3

Here's a similar condition that is sufficient: there exists a sequence of integers $u_n, v_n \to\infty$ such that $(u_n, v_n) = 1$ and $$\lim_{n\to\infty} v_n a - u_n = 0.$$ (Alternatively, we could just require that $a$ not be exactly equal to any $u_n/v_n$ rather than $(u_n,v_n)=1$.)


3

Here is my webpage with information about the 290-Theorem. It has links to the preprint, all escalator form datafiles and computer code. In Spring 2014 I had a student (Kate Thompson) graduate from UGA after learning about the analytic techniques involved in doing similar computations for totally positive definite $\mathcal{O}_F$-valued quadratic forms ...


3

Let's look at how the method works for the example sequence. The sequence $a_n$ is generated by the recurrence $a_{n+1}=100a_n+67$. Applying this three times, we get: $$a_{n+3}=100(100(100a_{n} + 67)+67)+67=10^6a_n+676767$$ (Which really we could also have realized intuitively) The prime factors of $676767$ are $3, 7, 13, 37$ and $67$, and it so happens ...


3

We can write $$\tau_{r+1}(n)= \sum_{d\mid n} \tau_r(d),$$ which leads to your $$\sum_{n\leqslant x} \tau_{r+1}(n) = \sum_{d\leqslant x} \left\lfloor \frac{x}{d}\right\rfloor \tau_r(d),$$ but we can also write $$\tau_{r+1}(n) = \sum_{d\mid n} \tau_r\left(\frac{n}{d}\right),$$ and that gives us $$\begin{align} \sum_{n\leqslant x} \tau_{r+1}(n) &= ...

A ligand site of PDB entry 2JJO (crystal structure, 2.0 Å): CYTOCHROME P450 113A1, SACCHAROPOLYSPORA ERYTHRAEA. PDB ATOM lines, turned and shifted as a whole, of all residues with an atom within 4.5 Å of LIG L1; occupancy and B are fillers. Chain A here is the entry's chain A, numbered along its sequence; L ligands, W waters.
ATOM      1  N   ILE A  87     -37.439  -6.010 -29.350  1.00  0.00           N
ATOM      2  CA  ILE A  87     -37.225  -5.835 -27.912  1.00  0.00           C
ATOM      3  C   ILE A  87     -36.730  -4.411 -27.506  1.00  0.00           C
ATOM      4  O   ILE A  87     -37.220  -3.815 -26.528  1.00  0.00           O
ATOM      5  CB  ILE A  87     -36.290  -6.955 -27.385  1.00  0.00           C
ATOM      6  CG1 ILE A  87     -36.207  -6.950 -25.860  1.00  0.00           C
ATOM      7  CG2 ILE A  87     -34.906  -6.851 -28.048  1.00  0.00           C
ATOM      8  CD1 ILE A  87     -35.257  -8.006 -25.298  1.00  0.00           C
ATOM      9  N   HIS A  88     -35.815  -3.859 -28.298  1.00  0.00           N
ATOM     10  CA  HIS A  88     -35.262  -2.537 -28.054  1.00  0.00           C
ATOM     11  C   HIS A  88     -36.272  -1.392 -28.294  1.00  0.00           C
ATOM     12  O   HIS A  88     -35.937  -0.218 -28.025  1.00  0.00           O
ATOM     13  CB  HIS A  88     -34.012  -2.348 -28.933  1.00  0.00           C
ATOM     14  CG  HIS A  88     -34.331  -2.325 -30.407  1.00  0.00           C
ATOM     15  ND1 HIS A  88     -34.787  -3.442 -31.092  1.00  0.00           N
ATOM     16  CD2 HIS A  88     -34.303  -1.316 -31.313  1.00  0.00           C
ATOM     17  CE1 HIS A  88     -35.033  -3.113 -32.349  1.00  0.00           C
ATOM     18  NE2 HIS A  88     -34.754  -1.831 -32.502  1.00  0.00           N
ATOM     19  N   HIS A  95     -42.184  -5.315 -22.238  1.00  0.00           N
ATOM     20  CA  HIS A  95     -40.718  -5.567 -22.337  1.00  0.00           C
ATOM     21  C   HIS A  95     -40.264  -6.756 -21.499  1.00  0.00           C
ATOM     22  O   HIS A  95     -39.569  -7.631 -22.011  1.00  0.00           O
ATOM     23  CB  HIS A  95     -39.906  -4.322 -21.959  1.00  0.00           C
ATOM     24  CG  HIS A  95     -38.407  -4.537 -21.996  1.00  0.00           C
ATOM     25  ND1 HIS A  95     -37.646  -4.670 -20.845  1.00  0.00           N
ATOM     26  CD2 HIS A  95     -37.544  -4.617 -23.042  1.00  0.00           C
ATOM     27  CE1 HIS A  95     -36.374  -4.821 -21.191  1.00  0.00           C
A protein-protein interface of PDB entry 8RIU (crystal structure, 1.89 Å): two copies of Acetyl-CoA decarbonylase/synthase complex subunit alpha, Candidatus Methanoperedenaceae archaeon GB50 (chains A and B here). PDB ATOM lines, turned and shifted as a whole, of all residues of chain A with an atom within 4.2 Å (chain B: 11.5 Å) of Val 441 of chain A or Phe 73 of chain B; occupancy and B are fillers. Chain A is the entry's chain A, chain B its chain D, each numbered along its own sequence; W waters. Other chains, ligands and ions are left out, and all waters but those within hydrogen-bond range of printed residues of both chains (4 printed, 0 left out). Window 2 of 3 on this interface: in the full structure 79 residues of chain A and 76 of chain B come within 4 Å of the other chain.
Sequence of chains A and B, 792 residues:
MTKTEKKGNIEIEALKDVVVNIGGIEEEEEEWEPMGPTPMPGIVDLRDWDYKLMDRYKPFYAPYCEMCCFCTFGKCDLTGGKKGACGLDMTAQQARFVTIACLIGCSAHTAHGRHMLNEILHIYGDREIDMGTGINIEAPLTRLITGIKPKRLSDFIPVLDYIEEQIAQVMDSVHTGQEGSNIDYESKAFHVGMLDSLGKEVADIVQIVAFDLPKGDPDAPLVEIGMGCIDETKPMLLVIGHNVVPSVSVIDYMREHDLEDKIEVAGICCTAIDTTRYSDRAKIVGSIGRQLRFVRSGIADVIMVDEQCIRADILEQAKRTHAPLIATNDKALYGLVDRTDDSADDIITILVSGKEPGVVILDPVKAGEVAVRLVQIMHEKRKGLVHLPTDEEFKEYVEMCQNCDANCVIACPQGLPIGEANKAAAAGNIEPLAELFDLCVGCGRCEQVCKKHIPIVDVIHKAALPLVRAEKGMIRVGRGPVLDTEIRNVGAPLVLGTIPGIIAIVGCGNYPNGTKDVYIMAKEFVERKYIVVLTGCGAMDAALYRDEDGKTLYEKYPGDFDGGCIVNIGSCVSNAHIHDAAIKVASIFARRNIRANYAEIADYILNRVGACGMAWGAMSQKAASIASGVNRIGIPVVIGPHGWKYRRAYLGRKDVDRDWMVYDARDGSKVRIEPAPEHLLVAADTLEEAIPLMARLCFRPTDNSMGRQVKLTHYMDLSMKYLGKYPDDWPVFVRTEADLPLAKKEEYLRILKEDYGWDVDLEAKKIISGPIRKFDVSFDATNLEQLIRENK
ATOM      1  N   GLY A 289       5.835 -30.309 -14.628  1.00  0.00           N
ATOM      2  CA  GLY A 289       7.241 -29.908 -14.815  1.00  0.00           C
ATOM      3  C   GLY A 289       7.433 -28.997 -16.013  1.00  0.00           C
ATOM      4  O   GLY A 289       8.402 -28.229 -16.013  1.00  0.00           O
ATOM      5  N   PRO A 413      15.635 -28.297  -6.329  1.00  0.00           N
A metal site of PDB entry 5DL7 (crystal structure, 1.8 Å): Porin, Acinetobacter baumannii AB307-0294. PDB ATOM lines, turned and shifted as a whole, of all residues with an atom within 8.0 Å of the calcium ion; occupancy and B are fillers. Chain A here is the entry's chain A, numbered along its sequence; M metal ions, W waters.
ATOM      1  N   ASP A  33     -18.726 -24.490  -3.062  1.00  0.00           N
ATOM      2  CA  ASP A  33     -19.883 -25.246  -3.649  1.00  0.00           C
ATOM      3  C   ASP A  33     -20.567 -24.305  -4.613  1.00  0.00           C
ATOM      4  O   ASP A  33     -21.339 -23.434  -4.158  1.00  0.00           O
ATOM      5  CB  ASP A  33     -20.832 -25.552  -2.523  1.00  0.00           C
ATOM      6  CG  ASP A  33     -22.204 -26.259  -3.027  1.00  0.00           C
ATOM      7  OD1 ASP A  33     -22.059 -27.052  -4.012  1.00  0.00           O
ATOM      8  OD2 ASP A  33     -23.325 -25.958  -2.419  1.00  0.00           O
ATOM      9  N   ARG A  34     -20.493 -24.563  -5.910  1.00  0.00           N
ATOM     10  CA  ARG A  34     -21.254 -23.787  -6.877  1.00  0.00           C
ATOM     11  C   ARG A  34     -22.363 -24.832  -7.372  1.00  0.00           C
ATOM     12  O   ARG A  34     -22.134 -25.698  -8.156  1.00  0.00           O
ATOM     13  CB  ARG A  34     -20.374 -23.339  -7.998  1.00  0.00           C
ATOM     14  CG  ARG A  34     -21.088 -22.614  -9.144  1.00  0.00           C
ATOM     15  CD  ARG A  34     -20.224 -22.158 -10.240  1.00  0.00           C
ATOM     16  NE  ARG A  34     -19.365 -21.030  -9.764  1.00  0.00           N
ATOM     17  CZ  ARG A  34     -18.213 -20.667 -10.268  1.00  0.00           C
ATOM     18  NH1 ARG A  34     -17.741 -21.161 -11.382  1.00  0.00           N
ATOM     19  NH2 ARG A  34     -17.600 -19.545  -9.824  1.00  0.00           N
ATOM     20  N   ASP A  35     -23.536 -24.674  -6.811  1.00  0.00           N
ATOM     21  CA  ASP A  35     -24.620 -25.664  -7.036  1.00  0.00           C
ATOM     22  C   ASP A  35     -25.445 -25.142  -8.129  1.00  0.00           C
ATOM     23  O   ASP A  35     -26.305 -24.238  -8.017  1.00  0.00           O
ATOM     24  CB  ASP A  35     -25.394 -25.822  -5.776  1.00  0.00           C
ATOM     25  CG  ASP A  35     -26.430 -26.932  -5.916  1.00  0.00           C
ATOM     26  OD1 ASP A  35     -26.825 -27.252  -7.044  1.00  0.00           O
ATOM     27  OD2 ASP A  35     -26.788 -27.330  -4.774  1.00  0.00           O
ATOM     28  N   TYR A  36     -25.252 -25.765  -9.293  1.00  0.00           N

2

Note that $N=\frac{10^{2008}-1}{9}$. One can use the Taylor series of $\sqrt{x}$ at $a=10^{2008}$ to solve this problem. More precisely, let $f(a)=\sqrt a$, $$f(x)=f(a)+(x-a)f'(a)+\frac{f''(a)}2(x-a)^2+\cdots$$ Or $$\sqrt{9N}=10^{1004}-\frac{1}{2\cdot 10^{1004}}-\frac{3}{4\cdot 10^{3\cdot 1004}}+\cdots$$ That means $$3\sqrt{N}=10^{1004}-5\cdot ...


2

Similar to casting out nines to find the remainder when divided by 9, you can cast out 999's to find the remainder when divided by 999. The reason this works is the same: 1000 = 1 modulo 999, so xyz000...000 = xyz modulo 999. But instead of just adding up the digits, you have to add three-digit groups. Take for instance the number 12345678. Break this into ...


2

We have the formula $$ \phi(n)=n\prod_{\substack{p\mid n\\p\text{ prime}}}\left(1-\frac1p\right)\tag{1} $$ For a composite $n$, the smallest prime $p_0\mid n$ is at most $\sqrt{n}$, so $(1)$ implies $$ \begin{align} \phi(n) &\le n\left(1-\frac1{p_0}\right)\\ &\le n\left(1-\frac1{\sqrt{n}}\right)\\ &=n-\sqrt{n}\tag{2} \end{align} $$ Furthermore, ...


2

If $N$ is a power of $10$ (such as $100$ or $10^{18}$) you could count the complement: no prime digits in $N$ slots (leading $0$s allowed since they don't affect the answer). This could be done in $6^N$ ways. So your answer would be $10^N-6^N$. For non-powers of $10$ you could build the answer using the powers-of-ten idea. For instance let's say ...


2

Introducing the variables $a$ and $b$ leads to the condition $$4a^3+9a^2-4=(2b+3a)^2\ ,$$ which implies that $$4a^3+9a^2-4$$ has to be a perfect square. A quick computer search ($|a|\leq 10^6$) produced the solutions $$a=-2,\quad-1,\quad1,\quad 2,\quad 25\ .$$ This should be some material to work with. (The logic in the second half of your argument is ...